Procalcitonin (PCT) is also a marker of inflammation and infection. PCT is elevated in bacterial infection and remains within reference range in viral infection, and hence, proves to be a useful marker to guide antibiotic therapy.16 COVID-19 disease, caused by SARS-CoV2, is a viral infection, and elevation of PCT after hospital admission is suggestive of bacterial co-infection.17 PCT has been found to be progressively increased in COVID-19 with disease severity, and therefore considered as an index of disease prognosis if measured serially.18

Interleukin-6(IL-6): Cytokine storm syndrome, or macrophage activation syndrome, has been postulated as the major driver of severe COVID-19 disease. The major cytokine expressed and elevated is IL-6.19 Tocilizumab is a monoclonal antibody known to block IL-6 receptor and is FDA approved for use in COVID-19 disease.20 Recent evidence suggest use of Tocilizumab in COVID-19 disease reduces the requirement of invasive ventilation.21 Additionally, it has been found to improve oxygen requirement and radiographic changes.22 Measurement of IL-6 level may be useful in administration and monitoring of Tocilizumab therapy.23 Furthermore, it also aids as an indicator of disease severity and prognosis.13

Ferritin: Hyperferritinemia is another consequence of COVID-19 disease. Ferritin is secreted by macrophage in lung tissue following SARS-CoV-2 infection and is also elaborated by cytokines. Severe form of COVID-19 disease, has greater Increase in ferritin level compared to the milder form and higher ferritin level on admission has been shown to be associated with poor disease outcome and thus may serve as prognostic indicator of COVID-19. Markers of Coagulopathy

The coagulation abnormality in COVID-19 disease is described as “COVID-19 associated coagulopathy (CAC)”. An increase in D-dimer, prothrombin time, activated partial thromboplastin, and thrombocytopenia are key findings in COVID-19 disease.26 D-dimer level appears to be higher in severe form of COVID-19 disease and is a predictive marker of hospital mortality.27

Cardiac Biomarkers: Cardiac involvement is the most common extra pulmonary presentation in COVID-19 disease, and is associated with increased mortality.28 Acute cardiac injury and heart failure are most frequent events to occur, and the patient is likely to worsen more if there is pre-existing cardiovascular condition.29 Raised cardiac troponin and brain natriuretic peptide (BNP) is seen in patients with SARS-CoV-2.28 Baseline measurement of troponins at the time of hospitalization may be useful, as any increment thereafter is suggestive of possible myocardial injury and may predict disease outcome.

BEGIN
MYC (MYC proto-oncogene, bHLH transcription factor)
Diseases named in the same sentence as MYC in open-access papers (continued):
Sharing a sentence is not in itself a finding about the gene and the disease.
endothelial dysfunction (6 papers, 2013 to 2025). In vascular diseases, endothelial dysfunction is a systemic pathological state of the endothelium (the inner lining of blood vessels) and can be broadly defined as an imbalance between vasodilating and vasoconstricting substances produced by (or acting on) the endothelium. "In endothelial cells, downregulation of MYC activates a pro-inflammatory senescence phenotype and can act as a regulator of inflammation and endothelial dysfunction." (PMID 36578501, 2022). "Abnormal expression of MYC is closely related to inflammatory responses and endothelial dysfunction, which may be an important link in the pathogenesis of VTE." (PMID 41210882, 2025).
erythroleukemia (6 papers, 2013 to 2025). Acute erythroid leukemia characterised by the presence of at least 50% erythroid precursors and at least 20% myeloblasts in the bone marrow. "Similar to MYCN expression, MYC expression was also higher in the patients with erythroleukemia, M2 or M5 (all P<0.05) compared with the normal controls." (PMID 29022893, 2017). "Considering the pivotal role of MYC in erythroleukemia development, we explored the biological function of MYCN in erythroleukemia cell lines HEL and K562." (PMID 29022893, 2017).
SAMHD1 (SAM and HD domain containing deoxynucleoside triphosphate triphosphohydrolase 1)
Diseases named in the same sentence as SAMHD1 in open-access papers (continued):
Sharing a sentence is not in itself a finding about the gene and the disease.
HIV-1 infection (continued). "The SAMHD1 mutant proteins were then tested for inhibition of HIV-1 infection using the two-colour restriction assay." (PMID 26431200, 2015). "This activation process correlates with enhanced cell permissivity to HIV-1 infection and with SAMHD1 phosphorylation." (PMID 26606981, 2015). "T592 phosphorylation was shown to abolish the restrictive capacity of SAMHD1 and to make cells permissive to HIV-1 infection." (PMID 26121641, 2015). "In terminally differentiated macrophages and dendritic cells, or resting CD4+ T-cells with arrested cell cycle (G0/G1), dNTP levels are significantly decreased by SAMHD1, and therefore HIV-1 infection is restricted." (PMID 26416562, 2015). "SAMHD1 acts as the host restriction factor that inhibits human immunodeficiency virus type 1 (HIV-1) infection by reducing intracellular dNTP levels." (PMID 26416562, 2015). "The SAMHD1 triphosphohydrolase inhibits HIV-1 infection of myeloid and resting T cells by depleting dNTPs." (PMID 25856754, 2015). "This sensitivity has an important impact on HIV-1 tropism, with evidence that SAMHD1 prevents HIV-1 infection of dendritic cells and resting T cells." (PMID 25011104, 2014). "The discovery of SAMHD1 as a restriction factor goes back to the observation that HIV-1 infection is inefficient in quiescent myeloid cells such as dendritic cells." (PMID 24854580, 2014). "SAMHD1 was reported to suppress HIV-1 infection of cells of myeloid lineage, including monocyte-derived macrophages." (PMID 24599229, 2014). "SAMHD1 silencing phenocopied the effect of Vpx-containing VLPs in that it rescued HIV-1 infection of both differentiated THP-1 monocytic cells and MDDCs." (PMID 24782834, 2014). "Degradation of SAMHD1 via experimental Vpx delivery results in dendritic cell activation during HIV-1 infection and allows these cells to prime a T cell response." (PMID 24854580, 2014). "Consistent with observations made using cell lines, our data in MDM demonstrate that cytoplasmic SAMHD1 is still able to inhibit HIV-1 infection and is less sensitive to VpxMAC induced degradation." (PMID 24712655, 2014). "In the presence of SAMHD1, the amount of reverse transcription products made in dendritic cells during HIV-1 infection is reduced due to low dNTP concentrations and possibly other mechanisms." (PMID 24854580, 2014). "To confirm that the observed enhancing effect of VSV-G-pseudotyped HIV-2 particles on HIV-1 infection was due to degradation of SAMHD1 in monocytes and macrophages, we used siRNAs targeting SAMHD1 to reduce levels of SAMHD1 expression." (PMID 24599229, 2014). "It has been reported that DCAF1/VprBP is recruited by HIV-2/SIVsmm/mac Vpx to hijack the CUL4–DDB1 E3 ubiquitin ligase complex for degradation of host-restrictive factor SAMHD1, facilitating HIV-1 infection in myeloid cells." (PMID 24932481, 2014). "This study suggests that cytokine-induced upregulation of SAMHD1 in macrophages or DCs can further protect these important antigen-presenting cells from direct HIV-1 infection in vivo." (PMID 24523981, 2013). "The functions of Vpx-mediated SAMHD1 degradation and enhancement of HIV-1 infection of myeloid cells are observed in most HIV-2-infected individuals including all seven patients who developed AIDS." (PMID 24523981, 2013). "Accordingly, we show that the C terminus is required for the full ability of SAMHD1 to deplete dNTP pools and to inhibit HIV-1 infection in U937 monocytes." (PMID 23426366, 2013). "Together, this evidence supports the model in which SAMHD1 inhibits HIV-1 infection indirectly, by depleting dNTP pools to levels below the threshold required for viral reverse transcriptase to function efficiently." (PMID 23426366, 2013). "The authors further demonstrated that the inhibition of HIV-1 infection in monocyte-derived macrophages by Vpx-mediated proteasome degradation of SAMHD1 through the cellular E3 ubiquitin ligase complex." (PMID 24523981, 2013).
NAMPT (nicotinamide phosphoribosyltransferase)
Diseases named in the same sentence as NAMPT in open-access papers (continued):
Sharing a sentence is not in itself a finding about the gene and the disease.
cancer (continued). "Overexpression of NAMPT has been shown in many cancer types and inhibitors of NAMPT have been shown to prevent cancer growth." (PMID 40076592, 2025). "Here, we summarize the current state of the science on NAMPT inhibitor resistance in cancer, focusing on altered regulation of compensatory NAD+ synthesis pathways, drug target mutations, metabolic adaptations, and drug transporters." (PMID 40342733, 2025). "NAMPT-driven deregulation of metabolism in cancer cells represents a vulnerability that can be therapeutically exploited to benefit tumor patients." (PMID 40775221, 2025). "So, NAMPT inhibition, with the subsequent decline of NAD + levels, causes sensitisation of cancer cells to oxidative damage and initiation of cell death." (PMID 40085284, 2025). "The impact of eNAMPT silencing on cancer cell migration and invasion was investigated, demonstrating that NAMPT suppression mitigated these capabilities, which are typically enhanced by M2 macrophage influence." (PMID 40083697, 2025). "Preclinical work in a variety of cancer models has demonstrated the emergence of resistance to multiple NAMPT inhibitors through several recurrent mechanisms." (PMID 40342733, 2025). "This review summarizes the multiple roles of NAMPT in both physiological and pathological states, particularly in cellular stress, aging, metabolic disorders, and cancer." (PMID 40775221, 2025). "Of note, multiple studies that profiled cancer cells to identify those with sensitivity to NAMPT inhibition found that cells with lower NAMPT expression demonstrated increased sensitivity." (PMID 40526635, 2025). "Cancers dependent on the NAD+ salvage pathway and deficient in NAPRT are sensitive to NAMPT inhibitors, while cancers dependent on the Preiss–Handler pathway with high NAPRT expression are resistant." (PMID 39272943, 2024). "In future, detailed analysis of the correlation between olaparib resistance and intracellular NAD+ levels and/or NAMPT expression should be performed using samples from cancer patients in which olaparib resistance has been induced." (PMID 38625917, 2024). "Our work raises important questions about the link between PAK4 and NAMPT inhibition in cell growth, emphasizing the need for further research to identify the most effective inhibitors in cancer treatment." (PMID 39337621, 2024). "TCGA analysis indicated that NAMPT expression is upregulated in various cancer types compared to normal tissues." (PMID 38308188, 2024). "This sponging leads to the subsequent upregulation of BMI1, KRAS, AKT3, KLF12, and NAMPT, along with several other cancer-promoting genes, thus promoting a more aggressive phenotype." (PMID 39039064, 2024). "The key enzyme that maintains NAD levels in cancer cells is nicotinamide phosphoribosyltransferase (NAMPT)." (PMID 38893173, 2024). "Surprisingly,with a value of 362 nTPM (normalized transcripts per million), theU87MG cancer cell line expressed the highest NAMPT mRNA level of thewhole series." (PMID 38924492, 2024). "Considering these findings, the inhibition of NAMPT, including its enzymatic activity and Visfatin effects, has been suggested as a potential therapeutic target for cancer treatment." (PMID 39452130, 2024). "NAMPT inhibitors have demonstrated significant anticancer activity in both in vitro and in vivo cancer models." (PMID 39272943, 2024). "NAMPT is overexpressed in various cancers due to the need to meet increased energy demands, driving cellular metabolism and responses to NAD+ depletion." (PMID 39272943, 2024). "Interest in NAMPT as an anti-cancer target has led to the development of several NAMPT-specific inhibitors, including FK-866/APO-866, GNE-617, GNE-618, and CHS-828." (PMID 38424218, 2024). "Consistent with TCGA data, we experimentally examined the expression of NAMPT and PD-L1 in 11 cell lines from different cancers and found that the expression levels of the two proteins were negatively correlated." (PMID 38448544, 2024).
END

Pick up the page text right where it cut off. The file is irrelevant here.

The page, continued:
Hepatic Biomarkers: Another clinical manifestation reported in COVID-19 disease is liver injury. The biochemical alteration is seen as elevation in liver enzymes as partate amino transferase (AST), alanine amino transferase (ALT), and lactate dehydrogenase (LDH). At this stage of understanding, this mild elevation in enzymes has been attributed to non-specific response to inflammation.

Renal Biomarkers: Acute kidney Injury (AKI) has emerged as one of the complications of COVID-19. The common cause of AKI in COVID-19 disease has been researched as acute tubular necrosis, while glomerulosclerosis, glomerulonephritis, and glomerulopathy are other pathological features encountered in renal biopsy.32 Characterized by elevated creatinine, increased BUN, proteinuria and hematuria, development of AKI during the hospitalization for COVID-19 disease is associated with further increased risk of mortality.33 Therefore, kidney biomarkers, apart from creatinine, that could detect AKI early may play a vital role in instigating appropriate management to lower the risk. Although not much literature is available about their utility in COVID-19 disease, existing biomarkers like serum Cystatin C, neutrophil gelatinase associated lipocalin (NGAL), Interleukin-18(IL-18), and Kidney injury molecule-1(KIM-1), known for their high sensitivity and specificity in assessment of AKI, may have a role.


NAAT test is currently employed by many private and government laboratories in Nepal for the confirmatory diagnosis of COVID-19 disease. Most of the other biomarkers are readily offered by the laboratories. The behavior of these biomarkers in the context of COVID-19 in our setting is yet to be researched. Nevertheless, from the evidences generated worldwide, these biomarkers can be employed in COVID-19 disease management and improve clinical outcome.